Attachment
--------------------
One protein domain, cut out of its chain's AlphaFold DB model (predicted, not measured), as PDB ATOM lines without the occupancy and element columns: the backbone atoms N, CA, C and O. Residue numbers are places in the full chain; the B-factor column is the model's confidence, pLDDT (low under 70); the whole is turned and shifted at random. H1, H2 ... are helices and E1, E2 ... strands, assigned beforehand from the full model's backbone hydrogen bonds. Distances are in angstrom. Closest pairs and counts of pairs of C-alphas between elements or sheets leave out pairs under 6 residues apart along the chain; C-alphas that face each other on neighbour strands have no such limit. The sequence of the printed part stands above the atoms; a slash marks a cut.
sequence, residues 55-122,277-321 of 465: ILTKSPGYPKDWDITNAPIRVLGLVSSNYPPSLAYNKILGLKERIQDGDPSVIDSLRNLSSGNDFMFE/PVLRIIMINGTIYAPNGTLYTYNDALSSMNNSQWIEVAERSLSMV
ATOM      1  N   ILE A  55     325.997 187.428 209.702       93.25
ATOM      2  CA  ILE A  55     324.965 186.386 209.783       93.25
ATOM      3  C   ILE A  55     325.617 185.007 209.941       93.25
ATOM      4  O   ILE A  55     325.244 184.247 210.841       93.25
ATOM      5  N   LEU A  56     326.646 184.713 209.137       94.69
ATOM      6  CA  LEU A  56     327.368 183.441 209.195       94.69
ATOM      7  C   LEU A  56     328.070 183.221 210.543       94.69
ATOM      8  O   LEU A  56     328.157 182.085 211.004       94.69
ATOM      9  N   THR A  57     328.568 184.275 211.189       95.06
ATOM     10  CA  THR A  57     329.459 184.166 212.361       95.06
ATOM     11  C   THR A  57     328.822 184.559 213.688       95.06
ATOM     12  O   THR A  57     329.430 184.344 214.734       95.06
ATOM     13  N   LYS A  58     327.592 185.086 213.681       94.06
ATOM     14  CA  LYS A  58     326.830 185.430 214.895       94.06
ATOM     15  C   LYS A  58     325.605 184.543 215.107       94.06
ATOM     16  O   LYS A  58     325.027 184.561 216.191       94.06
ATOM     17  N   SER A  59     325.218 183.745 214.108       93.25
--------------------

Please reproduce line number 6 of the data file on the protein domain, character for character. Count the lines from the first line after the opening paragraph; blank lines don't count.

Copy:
ATOM      5  N   LEU A  56     326.646 184.713 209.137       94.69